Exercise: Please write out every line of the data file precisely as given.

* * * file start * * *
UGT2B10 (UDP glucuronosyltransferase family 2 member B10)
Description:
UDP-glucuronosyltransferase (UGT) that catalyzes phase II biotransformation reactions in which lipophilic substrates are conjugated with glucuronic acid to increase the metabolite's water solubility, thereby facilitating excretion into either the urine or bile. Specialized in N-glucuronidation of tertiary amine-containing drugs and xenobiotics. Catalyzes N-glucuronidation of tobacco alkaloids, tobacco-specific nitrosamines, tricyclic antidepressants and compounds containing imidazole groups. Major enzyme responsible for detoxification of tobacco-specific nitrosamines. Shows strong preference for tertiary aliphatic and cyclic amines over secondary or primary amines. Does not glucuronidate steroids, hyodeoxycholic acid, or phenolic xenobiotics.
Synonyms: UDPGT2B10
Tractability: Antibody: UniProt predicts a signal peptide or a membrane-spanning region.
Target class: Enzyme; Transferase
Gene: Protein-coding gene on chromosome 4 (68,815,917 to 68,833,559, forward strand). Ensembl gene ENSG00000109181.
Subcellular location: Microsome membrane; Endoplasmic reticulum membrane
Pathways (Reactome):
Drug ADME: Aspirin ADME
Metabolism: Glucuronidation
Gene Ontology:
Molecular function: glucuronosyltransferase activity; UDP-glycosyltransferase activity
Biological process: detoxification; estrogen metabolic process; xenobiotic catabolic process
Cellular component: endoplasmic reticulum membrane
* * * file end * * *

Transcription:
UGT2B10 (UDP glucuronosyltransferase family 2 member B10)
Description:
UDP-glucuronosyltransferase (UGT) that catalyzes phase II biotransformation reactions in which lipophilic substrates are conjugated with glucuronic acid to increase the metabolite's water solubility, thereby facilitating excretion into either the urine or bile. Specialized in N-glucuronidation of tertiary amine-containing drugs and xenobiotics. Catalyzes N-glucuronidation of tobacco alkaloids, tobacco-specific nitrosamines, tricyclic antidepressants and compounds containing imidazole groups. Major enzyme responsible for detoxification of tobacco-specific nitrosamines. Shows strong preference for tertiary aliphatic and cyclic amines over secondary or primary amines. Does not glucuronidate steroids, hyodeoxycholic acid, or phenolic xenobiotics.
Synonyms: UDPGT2B10
Tractability: Antibody: UniProt predicts a signal peptide or a membrane-spanning region.
Target class: Enzyme; Transferase
Gene: Protein-coding gene on chromosome 4 (68,815,917 to 68,833,559, forward strand). Ensembl gene ENSG00000109181.
Subcellular location: Microsome membrane; Endoplasmic reticulum membrane
Pathways (Reactome):
Drug ADME: Aspirin ADME
Metabolism: Glucuronidation
Gene Ontology:
Molecular function: glucuronosyltransferase activity; UDP-glycosyltransferase activity
Biological process: detoxification; estrogen metabolic process; xenobiotic catabolic process
Cellular component: endoplasmic reticulum membrane